When it comes to ambition, regardless of results, the Wachowskis always aim high. Be it the philosophy in The Matrix, the portrayal of lesbianism in Bound or the multi-period epic Cloud Atlas (adapted from a seemingly un-filmable novel). Their recent outing is the space opera Jupiter Ascending, and it’s typically audacious, despite its flaws.
It tells the story of Jupiter (Mila Kunis), a Russian-American girl who dreams of a better life. Her destitute existence alters forever as she crosses paths with Caine (Channing Tatum), a genetically-engineered warrior, spliced with wolf DNA, who tells her she is the rightful heir to the Earth. She travels with Caine to cease the Abrasax family from claiming the Earth as their own.
As one expects on viewing the trailer, this film is meant to be taken as a fun quasi-camp romp. It isn’t self-aware like many recent postmodern films but is instead conveyed entirely straight-faced, both in the narrative discourse and in the acting. Eddie Redmayne’s Caligula-esque performance as Balem Abrasax is a joy to behold. The chemistry between the two leads, however, is questionable, in particular Tatum’s Caine, who never appears to be wholly sure of his interest in Jupiter.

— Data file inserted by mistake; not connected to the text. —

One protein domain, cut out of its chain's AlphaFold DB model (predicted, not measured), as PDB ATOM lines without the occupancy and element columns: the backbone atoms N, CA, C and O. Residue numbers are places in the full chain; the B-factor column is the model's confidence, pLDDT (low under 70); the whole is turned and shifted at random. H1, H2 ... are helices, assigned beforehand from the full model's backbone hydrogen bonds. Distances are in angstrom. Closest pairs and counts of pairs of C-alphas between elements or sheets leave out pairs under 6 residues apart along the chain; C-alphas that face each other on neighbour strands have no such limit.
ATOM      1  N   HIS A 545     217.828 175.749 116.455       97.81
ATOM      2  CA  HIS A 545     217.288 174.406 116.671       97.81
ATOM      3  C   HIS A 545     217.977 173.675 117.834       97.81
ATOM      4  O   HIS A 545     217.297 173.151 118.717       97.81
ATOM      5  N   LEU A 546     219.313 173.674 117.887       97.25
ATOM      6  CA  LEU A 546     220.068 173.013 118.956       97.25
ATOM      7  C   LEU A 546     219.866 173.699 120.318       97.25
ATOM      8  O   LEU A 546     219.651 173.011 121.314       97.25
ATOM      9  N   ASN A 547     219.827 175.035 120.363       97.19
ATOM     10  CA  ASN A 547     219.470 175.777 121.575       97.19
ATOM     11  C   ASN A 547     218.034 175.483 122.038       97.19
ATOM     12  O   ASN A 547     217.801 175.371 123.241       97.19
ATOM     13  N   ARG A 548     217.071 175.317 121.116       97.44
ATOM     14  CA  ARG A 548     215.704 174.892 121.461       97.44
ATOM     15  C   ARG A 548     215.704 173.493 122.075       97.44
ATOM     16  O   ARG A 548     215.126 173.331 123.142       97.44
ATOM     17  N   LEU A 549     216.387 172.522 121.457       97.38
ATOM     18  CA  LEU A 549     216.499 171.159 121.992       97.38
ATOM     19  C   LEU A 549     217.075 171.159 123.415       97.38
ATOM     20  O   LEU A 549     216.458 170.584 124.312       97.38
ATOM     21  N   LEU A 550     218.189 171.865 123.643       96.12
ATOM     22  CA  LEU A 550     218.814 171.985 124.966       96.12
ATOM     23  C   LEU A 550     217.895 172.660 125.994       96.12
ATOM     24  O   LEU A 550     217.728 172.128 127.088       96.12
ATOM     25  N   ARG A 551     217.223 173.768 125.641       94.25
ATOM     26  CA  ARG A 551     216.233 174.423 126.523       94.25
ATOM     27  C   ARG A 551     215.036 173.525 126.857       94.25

Amid the enjoyably camp acting and wonderful (but wholly familiar) visual spectacles are moments of intelligence. There is an anti-capitalist, anti-industrial and anti-bureaucratic rhetoric coursing through it that will make intellectual fans take notice. The Abrasax’s reason to claim the Earth isn’t wholly simplistic and is ethically harrowing. There is even a Brazil-style moment with Terry Gilliam making a brief cameo appearance, which will undoubtedly please the cinephiles in the audience. Unfortunately these facets find themselves all too easily lost in the plot, resulting in only (very) brief moments of intellectual discourse as the film hastily returns to clichéd set pieces.
Jupiter Ascending is consequently another misstep from the Wachowskis. They have attempted to cram in as many space operatic tropes as possible, but the film’s noteworthy ambition prevents this from becoming a bore. It is an enjoyable caper that will please CGI-spectacle fans; the acting is solid for the genre and is packed with interesting ideas, be they intellectual or creatively and imaginatively daft. In short, Jupiter Ascending delivers what it promises.
Jupiter Ascending is released nationwide on 6th February 2015.
Watch the trailer for Jupiter Ascending here:
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